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More than 20 local groups to perform at WYCE Jammie Awards

WYCE will host the 16th year of Jammie Awards on February 13. The show will be an opportunity to see favorite acts, become acquainted with up and coming groups and support a community organization dedicated to local music.
Molly Bouwsma Schultz performing at last year's Jammies

Molly Bouwsma Schultz performing at last year's Jammies /Katy Batdorff, Courtesy of WYCE

Underwriting support from:

WYCE Jammie Awards XVI

Where: The Intersection, 133 Grandville Avenue Southwest, Grand Rapids, MI 49503

When: February 13, 5:30 p.m.-11:00 p.m.

For more information, see the Facebook event.

After party hosted by Seth Bernard will begin at 11:30 p.m. This portion of the event is 21+.


You can vote to award your favorite acts with a Listener's Choice Jammie by visiting the WYCE website.

Ghost Heart performing at the Jammies

Ghost Heart performing at the Jammies /Katy Batdorff, Courtesy of WYCE

On Friday, February 13, the Grand Rapids independent radio station WYCE will host a five-and-a-half-hour long award show featuring a long list of favorite Michigan musicians. The Jammie awards showcase and honor the work of local musicians and producers. This year's event is all ages and will take place at The Intersection from 5:30-11 p.m., during which over 20 bands will perform on two different stages. Prospective attendees can see them all for free, but donations to WYCE are encouraged.

In their last 15 years, the WYCE Jammie Awards have become an opportunity for a variety of local groups to perform under one roof and highlight the music that's made in Michigan. Attendees of the show can see groups they know and love and maybe even discover a new favorite act.

"The event is important to WYCE because it surely brings new listeners to the station but it’s an even better opportunity for fans," says WYCE Program Director Matt Jarrells. "It would take months to see this many artists in concert; with the Jammies, folks can make a plan and see all their favorites while inevitably discovering someone completely new."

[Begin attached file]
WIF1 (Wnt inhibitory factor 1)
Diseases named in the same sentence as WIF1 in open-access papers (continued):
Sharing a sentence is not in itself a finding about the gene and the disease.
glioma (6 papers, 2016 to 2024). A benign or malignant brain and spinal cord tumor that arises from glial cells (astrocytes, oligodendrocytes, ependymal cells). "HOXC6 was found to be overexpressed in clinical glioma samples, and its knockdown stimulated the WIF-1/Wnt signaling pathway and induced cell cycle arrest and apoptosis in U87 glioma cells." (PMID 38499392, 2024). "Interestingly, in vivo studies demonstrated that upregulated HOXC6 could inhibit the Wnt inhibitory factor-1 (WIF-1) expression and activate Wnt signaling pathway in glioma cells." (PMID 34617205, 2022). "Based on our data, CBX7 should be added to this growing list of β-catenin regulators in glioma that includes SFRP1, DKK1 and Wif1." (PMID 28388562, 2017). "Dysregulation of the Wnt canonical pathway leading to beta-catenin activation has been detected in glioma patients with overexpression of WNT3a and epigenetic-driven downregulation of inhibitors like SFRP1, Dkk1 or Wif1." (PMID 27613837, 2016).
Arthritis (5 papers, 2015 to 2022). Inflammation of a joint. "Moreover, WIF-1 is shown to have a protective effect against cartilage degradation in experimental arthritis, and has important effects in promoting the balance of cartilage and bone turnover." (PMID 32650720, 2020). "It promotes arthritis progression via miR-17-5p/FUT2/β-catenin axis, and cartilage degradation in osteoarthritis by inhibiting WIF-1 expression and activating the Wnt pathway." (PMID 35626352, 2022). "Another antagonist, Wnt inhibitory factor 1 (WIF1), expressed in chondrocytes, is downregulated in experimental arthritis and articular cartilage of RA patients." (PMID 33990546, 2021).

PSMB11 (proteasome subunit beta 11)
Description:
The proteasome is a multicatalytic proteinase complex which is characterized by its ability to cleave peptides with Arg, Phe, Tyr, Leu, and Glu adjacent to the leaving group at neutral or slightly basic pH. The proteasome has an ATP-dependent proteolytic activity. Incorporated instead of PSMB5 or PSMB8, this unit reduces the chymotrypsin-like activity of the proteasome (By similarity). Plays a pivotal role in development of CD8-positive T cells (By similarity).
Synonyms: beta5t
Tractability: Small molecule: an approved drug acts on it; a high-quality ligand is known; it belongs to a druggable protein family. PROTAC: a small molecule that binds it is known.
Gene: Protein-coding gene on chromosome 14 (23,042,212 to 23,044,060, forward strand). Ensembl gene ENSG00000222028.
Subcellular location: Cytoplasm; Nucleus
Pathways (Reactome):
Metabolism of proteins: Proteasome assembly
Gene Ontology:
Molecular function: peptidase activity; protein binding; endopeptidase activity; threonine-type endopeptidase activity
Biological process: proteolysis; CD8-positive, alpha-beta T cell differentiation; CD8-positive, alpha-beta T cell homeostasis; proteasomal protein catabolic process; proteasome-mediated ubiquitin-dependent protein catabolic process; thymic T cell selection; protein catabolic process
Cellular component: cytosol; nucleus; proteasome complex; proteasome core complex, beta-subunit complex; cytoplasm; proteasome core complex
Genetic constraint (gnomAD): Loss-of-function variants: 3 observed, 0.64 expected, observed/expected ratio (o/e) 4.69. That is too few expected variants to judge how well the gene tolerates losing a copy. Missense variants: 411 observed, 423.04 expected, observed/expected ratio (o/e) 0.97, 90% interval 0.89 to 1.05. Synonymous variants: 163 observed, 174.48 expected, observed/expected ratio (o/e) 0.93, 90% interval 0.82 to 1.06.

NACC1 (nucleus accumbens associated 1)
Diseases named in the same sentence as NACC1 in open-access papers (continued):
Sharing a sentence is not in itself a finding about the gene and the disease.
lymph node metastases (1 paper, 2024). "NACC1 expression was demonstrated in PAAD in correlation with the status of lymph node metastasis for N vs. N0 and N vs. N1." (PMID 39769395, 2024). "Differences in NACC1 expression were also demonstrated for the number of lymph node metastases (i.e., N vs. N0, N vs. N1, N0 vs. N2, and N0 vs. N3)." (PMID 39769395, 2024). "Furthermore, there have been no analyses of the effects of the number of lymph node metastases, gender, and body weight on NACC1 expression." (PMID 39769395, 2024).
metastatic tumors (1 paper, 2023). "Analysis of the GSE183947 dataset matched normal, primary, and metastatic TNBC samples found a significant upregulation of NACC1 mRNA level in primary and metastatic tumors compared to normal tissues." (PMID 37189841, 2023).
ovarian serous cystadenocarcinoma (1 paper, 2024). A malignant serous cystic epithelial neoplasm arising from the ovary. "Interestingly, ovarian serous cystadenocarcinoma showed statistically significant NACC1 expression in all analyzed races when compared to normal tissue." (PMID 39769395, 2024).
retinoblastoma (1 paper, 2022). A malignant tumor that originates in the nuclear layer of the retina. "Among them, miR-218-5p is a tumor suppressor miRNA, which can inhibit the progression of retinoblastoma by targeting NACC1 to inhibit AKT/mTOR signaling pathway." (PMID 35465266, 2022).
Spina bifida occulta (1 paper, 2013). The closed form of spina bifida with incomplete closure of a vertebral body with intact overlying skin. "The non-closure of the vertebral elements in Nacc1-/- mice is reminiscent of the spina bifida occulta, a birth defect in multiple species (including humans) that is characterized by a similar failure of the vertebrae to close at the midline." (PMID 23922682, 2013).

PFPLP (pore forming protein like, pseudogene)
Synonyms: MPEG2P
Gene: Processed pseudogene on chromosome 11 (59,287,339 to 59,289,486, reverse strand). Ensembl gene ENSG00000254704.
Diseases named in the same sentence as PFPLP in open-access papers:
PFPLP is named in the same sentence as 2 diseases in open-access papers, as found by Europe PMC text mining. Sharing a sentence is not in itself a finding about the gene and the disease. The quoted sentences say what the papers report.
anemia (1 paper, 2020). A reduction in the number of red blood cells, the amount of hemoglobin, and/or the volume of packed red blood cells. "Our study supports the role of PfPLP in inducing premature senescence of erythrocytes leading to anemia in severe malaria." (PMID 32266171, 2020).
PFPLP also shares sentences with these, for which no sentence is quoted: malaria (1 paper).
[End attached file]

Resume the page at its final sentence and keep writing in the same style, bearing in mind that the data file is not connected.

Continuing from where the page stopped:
A variety of Grand Rapids's own musicians, new and veteran alike, will perform at the show. For them, the Jammies are an opportunity to reach a new audience as well as support a community organization that supports their music.

"Over the years the Jammies have become a night for the whole music community to come together and celebrate and share," says Scott Rider, drummer for Valentiger. "Being able to play your music in front of all the people you respect is an honor."

"There is incredible diversity in the Grand Rapids music community, and the Jammies provide a rare chance to get musicians of all genres under the same roof and on the same stage," says Troy Reimink, guitarist and percussionist for Ghost Heart and volunteer programmer for WYCE.

Ghost Heart released their latest album in late November 2014, and winning a Jammie for their hard work would be "cool," Reimink says, "but I think that's sort of beside the point. With the Jammies, the awards themselves seem secondary to the goal of getting as many musicians and music fans together to celebrate all the great stuff released locally in the past year."

Reimink says that beyond celebrating Michigan's local musical talent, the Jammies are an opportunity to recognize an organization that exists to support that talent.

"I think a lot of people don't realize how rare it is to have a resource like WYCE and the GRCMC in a city this size. So celebrating WYCE's role in the community is another important component of the Jammies, again, more so than what specific artist might win what award," Reimink says.

For other artists, the Jammies provide a larger venue that can accommodate a larger sound, as is the case for local folk songwriter Tom Hymn.

"I look forward to playing with a full band again. This doesn't happen very often for me and this will be a wonderful occasion to get loud and gritty and play in front of some new eyes and ears," he says.

Valentiger, Ghost Heart and Tom Hymn will all be performing at this year's Jammies show, alongside groups from around the state.

Jammies attendees are encouraged to bring non-perishable food items and gently used clothing for donation to local nonprofits. Those who wear their pajamas to the show or who donate a minimum of $10 to WYCE will receive a free album from the WYCE collection.

This year, the party won't stop at 11 p.m. An after party hosted by local musician Seth Bernard will begin at 11:30 p.m. for those over the age of 21. Bell's Brewery is sponsoring the whole event and will save one special tap for the after party.

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